Tension No. 3: Job Stretch Versus Job Satisfaction
While leaders struggle with retention versus employability, employees are facing a different tension. Is it more important to be satisfied with their jobs, or to have opportunities to learn and grow on the edge of their comfort zone?
A great deal of research has been devoted to the subject of job satisfaction. Everyone wants to know what it is that makes people satisfied with their work. Managers, social support, and the structure of a job certainly have an effect.
However, what are we missing when we focus our attention on making people satisfied?
Job stretch is a very different goal. We know that people learn best when they are challenged at the limits of their abilities, when there is a risk of failure, and when they are surrounded by others who support them.
When we define healthy organizations as places where people are stretched and supported as they take risks, the workplace looks very different. While there is nothing wrong with satisfied people, a healthy, innovative organization is driven by people who are learning, facing challenges, and trying new things. Encouraging people to take risks and to fail is a risky, courageous proposition, but creating such a high-stretch environment pays many dividends.
Reframing Organizational Health
Reframing organizational health from a focus on the needs of the organization, to a shared focus on the needs of the organization and the needs of the person, transforms the workplace. It changes the types of processes we invest in, how we manage and lead people — and how we think about ourselves in relationship to our jobs.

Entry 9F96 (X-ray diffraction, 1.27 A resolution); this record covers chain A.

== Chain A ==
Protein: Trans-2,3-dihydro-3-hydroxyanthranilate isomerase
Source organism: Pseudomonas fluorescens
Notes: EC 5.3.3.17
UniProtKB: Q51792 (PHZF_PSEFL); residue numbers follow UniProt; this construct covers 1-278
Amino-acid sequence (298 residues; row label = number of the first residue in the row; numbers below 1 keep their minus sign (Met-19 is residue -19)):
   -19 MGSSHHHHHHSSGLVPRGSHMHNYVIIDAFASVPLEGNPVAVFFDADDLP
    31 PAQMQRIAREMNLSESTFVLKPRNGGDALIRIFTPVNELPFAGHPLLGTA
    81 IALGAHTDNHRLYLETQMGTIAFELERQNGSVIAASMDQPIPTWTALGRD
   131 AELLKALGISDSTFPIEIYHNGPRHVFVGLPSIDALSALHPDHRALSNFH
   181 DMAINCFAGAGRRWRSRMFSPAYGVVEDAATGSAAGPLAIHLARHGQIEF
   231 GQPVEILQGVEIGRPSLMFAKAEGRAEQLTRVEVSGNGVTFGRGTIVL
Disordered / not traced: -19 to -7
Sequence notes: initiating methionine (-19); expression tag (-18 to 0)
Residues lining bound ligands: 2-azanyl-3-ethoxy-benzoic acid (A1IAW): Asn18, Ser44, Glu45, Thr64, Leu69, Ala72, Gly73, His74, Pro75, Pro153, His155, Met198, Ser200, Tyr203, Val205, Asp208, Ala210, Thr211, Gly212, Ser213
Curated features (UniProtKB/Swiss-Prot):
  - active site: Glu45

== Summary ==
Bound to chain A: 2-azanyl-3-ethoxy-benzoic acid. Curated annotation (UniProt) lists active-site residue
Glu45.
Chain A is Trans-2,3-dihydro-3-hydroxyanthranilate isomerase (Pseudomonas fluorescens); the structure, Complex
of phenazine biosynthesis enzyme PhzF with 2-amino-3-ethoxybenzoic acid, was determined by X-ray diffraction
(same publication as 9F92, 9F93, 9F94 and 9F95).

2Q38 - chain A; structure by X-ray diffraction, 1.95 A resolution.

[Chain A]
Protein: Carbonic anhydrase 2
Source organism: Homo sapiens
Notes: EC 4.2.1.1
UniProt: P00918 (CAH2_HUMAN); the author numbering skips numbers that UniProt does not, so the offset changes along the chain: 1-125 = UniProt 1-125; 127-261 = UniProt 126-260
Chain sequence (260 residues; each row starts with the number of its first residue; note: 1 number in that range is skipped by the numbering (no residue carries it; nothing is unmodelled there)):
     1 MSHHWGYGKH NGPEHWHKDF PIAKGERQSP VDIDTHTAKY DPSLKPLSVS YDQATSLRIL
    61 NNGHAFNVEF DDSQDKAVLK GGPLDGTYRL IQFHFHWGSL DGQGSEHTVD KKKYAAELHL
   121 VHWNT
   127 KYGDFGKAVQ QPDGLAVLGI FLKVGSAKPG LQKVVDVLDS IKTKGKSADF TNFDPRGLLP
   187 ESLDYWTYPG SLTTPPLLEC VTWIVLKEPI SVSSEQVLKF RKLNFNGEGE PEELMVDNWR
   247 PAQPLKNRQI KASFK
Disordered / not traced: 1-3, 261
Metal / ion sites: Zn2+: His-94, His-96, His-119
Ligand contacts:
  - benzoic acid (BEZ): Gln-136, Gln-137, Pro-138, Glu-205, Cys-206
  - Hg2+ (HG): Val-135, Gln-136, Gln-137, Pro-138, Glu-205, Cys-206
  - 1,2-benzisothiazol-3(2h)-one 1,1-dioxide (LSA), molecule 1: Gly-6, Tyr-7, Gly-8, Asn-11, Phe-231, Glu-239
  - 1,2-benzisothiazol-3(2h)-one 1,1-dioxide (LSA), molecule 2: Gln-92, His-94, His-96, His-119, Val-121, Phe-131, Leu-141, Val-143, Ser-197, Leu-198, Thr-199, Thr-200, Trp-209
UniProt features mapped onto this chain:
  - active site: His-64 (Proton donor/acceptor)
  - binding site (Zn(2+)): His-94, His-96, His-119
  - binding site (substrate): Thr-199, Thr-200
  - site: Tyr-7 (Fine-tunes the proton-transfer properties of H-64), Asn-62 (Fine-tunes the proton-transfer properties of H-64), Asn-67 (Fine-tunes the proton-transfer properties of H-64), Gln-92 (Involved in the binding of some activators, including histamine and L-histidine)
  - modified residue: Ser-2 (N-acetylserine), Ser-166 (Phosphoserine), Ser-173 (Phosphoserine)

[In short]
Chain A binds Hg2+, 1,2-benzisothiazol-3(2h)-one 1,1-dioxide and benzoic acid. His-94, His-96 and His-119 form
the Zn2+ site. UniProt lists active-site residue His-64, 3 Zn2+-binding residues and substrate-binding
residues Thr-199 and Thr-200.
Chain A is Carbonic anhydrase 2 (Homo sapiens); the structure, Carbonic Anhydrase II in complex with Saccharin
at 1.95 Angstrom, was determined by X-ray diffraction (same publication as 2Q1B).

This definition of organizational and workplace health is in congruence with the principles of the Christian faith, and the intersection of my faith and the research I have conducted is as important to me as the research itself.
The transformation of the workplace is also a personal process. As a person working inside of my own organization, I ask myself what I can do in partnership with God to transform the place where I spend most of the day.
How can each of us contribute to healthy workplaces? We can strive to be people of character, even when it is contrary to the world around us. We can invest in the learning and growth of others, even if it costs us that promotion. And we can support each other when we take big risks, and work hard at holding each other accountable for performing well.
We all make healthy workplaces.
Rob McKenna is chair of SPU’s Department of Industrial/Organizational Psychology. He has consulted with such organizations as the Boeing Company, Microsoft, Foster Farms, and United Way, as well as a variety of church denominations and universities. As executive director of the Center for Leadership Research and Development in SPU’s School of Psychology, Family, and Community, his focus is on helping leaders set goals for themselves.